Yesterday, Kristen came over in the mid afternoon. She was bummed out about some work related thing. We talked for a while over a bottle of valpolicella classico that Jasmine brought back from her most recent trip to Italy (read Jasmine’s experiences with valpolicella here). Soon it became clear that the only thing that would pull Kristen out of her funk was to do a marathon cooking and eating extravaganza. We’d just gotten this month’s Saveur magazine (May 2009). The cover featured this absolutely gorgeous focaccia with cherry tomatoes and black olives. The magazine called the thing “focaccia al pomodorini.” Why not make this?
Well, I didn’t quite have the right amount of wheat flour so we ended up adding some finely ground corn flour that was lying around. This gave the final product a distinctly corny flavor. We liked it though it was not exactly classic. The recipe was easy to make but turned out to be incredibly time consuming! The dough had to rise for two hours then another hour in the pan before baking for about 30 minutes. So don’t try this at home unless you have a lot of time and a lot of wine to sip during the whole process. Aside from the timing issue, the only other little difficulty was Kristen’s persistent criticism of my dough kneeding skills. I prefer the heel-of-the-hand method; she rather likes the fist method. She claims that “real Italians” use her technique. Maybe so, but I live in California, where things are a little more loose. So all I can say is, “whatever, girl.”
Anyway, we finally got the dough in shape for the first rising, so it was time to go to Whole Foods (see post on samplling Whole Foods here) for those last minute ingredients for this amazing five course dinner. The meal included a pasta course of manila clams with fettucini in white wine sauce, steamed broccoli rabe in lemon and olive oil, focaccia al pomodorini, arugula salad with mozzarella and finally homemade biscotti di pignoli (pine nut cookies) with almond paste instead of butter. Mmm mmm mmm! We served the cookies with fresh strawberries and blackberries, coffee and this unusual passion fruit liquor from the Azores called maracuja do Ezequiel.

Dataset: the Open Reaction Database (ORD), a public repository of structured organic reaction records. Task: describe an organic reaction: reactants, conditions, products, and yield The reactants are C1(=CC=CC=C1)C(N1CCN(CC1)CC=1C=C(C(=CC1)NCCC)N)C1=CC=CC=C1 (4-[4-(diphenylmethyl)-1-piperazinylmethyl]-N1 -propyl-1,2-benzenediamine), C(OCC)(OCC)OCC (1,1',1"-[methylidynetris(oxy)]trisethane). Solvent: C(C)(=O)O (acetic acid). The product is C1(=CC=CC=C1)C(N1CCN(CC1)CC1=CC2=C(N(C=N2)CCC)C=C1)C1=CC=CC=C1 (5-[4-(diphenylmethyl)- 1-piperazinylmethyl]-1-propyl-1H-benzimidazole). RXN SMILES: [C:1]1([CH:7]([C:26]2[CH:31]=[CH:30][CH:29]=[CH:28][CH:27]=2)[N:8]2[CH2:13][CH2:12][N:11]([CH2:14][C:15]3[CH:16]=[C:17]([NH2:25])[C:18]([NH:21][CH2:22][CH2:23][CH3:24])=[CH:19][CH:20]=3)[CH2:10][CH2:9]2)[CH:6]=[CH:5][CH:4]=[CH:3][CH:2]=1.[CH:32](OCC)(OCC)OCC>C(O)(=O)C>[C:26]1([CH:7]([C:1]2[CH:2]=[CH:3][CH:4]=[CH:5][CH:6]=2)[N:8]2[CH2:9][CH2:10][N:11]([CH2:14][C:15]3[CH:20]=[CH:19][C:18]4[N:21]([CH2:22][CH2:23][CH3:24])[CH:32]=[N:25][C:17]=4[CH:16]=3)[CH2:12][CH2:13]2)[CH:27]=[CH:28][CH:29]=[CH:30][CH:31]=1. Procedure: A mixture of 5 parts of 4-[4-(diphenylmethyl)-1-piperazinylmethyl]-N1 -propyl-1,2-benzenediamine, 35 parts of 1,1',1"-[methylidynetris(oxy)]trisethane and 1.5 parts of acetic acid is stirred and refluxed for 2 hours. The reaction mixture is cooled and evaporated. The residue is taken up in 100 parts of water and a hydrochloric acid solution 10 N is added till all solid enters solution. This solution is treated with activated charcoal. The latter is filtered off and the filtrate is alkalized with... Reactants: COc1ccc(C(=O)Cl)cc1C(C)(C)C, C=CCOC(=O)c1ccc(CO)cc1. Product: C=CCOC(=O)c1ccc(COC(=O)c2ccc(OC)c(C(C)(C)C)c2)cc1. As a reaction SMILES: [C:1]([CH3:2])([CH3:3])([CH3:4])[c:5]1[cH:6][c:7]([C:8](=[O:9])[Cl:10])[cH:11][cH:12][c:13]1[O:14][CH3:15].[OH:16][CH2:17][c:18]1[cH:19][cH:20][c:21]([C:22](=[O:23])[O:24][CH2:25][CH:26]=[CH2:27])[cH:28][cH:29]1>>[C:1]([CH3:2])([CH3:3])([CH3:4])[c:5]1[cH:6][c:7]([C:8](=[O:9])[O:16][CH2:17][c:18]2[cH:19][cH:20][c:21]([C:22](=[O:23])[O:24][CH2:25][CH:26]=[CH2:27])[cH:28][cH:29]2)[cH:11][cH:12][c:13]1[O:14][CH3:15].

The cookie recipe comes from the Martha Stewart site. They were very easy to make and turned out incredibly! Say what you want about Martha, she really knows what she’s doing in the kitchen.
The wines were mostly red though again Kristen pointed out that “real Italians” would drink white, at least with the seafood course. Silly Italians! We at weirdcombos are particularly fond of red wine and refuse to be biased by outdated ideas of food and wine pairing. Aside from the valpolicella which K and I quaffed before the other guests arrived, we opened a bottle of 2006 Querciabella chianti classico, an ’06 Cecile Chassagne “IDS-Image du Sud” chateauneuf du pape, an ’06 Domaine de Mayran lirac and for the one red wine contrarian in the party, a 2007 Contadino pinot grigio which was slightly bubbly (that’s the wine that K used in the clams, too). I struggle with Tuscan wines but found that the Querciabella grew on me after it was given some time to open up. It had a strong earthy flavor, tending to almost bitter with a long finish. The CdP was surprisingly light and fruity. The lirac was more full bodied, with a dark cherry red color and a long fruity finish.
It was a huge meal for only four people and pretty starch heavy. To cut down on that, you could forget the pasta and just serve the clams in the sauce. It’s so good though that you’ll definitely want some rustic bread for dipping. We had Acme olive bread and chiabatta. Yep, like I said, a starch fest.
Kristen’s manila clams in white wine sauce
3 lbs manila clams, washed and picked through
3 tbs. extra virgin olive oil
2 cloves garlic, lightly crushed
3 pepperoncini, lightly crushed (use crushed red pepper as alternate)
1 cup dry white wine
salt to taste
1 tbs. finely chopped Italian parsley
Heat olive oil in pan on high. Add garlic and pepperoncini. Cook for about a minute. Add clams. Toss in oil. Add wine and salt. Cover and steam until clams open. Mix in parsley. Test for salt. Serve in large bowl alone or toss with pasta. Enjoy!